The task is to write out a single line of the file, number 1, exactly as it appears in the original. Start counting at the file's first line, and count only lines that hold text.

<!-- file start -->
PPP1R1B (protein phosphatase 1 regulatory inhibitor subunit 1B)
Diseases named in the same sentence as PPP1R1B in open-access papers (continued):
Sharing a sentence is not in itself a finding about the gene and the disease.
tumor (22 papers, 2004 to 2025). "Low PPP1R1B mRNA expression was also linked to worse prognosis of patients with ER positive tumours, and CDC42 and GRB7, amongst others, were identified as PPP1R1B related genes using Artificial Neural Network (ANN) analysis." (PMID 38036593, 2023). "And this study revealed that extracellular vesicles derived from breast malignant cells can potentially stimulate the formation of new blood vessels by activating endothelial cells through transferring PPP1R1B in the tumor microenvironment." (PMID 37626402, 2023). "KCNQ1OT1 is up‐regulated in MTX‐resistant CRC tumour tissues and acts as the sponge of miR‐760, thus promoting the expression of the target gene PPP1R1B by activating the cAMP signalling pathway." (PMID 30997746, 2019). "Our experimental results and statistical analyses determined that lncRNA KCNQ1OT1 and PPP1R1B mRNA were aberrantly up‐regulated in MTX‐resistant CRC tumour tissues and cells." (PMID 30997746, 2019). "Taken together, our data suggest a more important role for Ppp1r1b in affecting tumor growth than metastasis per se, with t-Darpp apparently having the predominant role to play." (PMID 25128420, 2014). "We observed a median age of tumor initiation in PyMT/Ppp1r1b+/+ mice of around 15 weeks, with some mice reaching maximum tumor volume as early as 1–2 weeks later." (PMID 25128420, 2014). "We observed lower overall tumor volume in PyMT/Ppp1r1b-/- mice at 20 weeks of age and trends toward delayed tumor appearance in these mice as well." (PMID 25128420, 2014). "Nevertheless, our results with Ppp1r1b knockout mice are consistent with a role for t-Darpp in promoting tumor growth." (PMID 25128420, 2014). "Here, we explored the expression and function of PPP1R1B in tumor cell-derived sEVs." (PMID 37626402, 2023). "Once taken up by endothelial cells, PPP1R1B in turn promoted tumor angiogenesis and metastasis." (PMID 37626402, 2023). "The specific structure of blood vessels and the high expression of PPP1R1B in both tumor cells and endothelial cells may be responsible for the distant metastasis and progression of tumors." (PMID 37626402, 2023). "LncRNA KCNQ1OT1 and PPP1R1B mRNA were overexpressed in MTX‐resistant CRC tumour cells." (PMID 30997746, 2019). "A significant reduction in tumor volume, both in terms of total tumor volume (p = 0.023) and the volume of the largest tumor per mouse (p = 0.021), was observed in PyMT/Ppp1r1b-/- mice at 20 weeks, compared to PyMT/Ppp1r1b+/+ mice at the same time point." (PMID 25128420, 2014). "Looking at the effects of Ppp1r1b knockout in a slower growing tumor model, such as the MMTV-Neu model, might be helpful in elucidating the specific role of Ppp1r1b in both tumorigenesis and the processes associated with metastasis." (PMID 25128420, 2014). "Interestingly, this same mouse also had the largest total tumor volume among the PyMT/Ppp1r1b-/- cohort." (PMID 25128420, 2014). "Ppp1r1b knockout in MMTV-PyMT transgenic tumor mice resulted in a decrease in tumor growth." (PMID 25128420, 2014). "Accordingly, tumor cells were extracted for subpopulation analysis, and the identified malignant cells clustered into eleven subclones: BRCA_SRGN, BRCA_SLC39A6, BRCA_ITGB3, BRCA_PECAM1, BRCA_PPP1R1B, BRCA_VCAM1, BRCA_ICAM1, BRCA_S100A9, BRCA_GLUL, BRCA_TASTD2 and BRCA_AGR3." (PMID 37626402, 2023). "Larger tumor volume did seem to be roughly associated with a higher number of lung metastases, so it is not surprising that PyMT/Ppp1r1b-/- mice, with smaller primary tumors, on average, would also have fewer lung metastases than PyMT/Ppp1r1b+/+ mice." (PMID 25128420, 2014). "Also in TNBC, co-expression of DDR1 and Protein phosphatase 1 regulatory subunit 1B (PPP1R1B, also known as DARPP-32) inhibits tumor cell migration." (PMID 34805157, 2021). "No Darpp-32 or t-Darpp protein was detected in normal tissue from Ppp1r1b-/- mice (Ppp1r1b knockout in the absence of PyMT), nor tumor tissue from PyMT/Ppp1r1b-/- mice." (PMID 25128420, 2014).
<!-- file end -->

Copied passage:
PPP1R1B (protein phosphatase 1 regulatory inhibitor subunit 1B)